Many newcomers have fears about wearing contact lenses, particularly about touching their eyes, when first transitioning to contacts. This fear goes away with practice and can be effectively eliminated by choosing the right contacts for you and by practicing some simple maintenance tips!
Since the practice of inserting and removing contacts takes a long time to get used to, some prefer to reduce this process by using extended wear, i.e. overnight, contacts. Ask your eye professional if this option is suitable for your prescription. On the other hand, some wearers like myself, find the cleaning process too daunting and prefer to wear daily disposable lenses. There are many other options in between those extremes.
Depending on the climate where you live, consider selecting a brand that offers UV protection built into the lens. This protection does not substitute for sunglasses in cases of intense sun, but offers merely supplementary protection that can help reduce squinting or eye pain.
If lenses move around too much in your eye, then you need to reschedule with your eye care professional to adjust the size. And if you experience excessive dryness while wearing lenses, there are certain types and brands of lenses that can help relieve this, including the recent technology known as silicone hydrogel contact lenses.
The most basic step in the proper use of contact lenses, that is actually oft forgotten, is washing your hands. It is common sense to do so before touching the lenses, so don’t forget this when developing your routine. As a detailed note, consider drying your hands with a towel that is not currently losing excess lint. I suffered many times from tiny fuzz balls on my hands interfering with my lens insertion. Shorter, well maintained, finger nails also make contact lens application simpler, at least at the beginning while you are still learning the process, as you don’t risk poking yourself inadvertently.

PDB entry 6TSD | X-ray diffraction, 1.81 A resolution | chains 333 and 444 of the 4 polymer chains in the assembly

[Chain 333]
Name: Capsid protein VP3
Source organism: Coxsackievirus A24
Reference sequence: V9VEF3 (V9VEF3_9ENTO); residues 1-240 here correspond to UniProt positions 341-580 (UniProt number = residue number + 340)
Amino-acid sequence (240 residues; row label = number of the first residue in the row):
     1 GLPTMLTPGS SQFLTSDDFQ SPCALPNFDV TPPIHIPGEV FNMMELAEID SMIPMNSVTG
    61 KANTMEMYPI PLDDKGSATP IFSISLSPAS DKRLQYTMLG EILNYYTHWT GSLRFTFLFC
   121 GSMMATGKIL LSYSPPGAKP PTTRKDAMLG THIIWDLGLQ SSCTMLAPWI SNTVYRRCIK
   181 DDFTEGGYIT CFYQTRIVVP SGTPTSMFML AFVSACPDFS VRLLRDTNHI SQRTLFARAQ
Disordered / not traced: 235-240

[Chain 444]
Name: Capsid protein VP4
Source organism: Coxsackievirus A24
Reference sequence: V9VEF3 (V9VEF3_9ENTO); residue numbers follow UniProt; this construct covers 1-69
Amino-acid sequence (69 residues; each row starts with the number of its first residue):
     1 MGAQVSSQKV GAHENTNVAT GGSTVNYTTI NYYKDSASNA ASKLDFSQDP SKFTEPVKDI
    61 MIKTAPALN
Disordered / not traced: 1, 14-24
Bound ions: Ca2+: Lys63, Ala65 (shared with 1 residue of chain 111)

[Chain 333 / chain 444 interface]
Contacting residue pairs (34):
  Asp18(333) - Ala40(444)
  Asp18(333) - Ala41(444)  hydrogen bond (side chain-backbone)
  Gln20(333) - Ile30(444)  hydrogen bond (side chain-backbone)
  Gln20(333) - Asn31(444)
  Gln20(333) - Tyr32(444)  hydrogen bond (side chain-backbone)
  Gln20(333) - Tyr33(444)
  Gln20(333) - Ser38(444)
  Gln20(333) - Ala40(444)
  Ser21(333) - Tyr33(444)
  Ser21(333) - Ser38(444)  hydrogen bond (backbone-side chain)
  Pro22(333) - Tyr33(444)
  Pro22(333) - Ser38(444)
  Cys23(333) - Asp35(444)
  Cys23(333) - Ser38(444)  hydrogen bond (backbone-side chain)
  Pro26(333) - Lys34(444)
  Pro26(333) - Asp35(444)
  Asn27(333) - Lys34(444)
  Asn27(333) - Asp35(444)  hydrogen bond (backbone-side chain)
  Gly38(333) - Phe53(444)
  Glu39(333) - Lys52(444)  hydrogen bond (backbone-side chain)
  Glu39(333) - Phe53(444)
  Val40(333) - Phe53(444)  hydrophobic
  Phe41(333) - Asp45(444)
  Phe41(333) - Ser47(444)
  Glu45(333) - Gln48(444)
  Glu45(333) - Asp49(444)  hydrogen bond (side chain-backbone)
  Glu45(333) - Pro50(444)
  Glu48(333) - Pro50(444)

Cleaning the lenses according to your optometrist’s or the solution’s instructions are also critical for proper usage. These professional recommendations are intended to keep the lenses free from protein or allergenic deposits. Disposable daily lenses require the least care, while conventional soft lenses require extensive care.
When I first started wearing contact lenses, a good fifteen years ago, proper maintenance required at least three different solutions. Now, the whole maintenance routine can be done with one type of solution.
But be sure to carry your solution and your lenses case with you everywhere possible. I have been unnerved by witnessing friends in the past, whose contact fell out of her eye in a freak accident, clean their contacts in their mouth before re-inserting into their eye. For the record, that is not ever considered an effective way to rinse off debris.
Many contact wearers also forget how long it has been since they’ve changed lenses. Since the recommended wear varies depending on the type, request a chart from your eye care professional to track how often they need to be changed. There are even apps available for your smart phone to keep track of their use.
Correct care and maintenance are absolutely essential for the health of lens wearers. If routine tasks, such as these, are not up your alley, consider daily disposable lenses as an option. I moved in this direction five years ago and have been gratefully for the laziness it affords me. And I am sure that you can find the best type of contact lenses for your vision problem, lifestyle or budget and use them both effectively and happily.
Kate Simmons is a freelance writer on health-related topics, currently focusing on eye health, vision improvement and the correct use of contact lenses.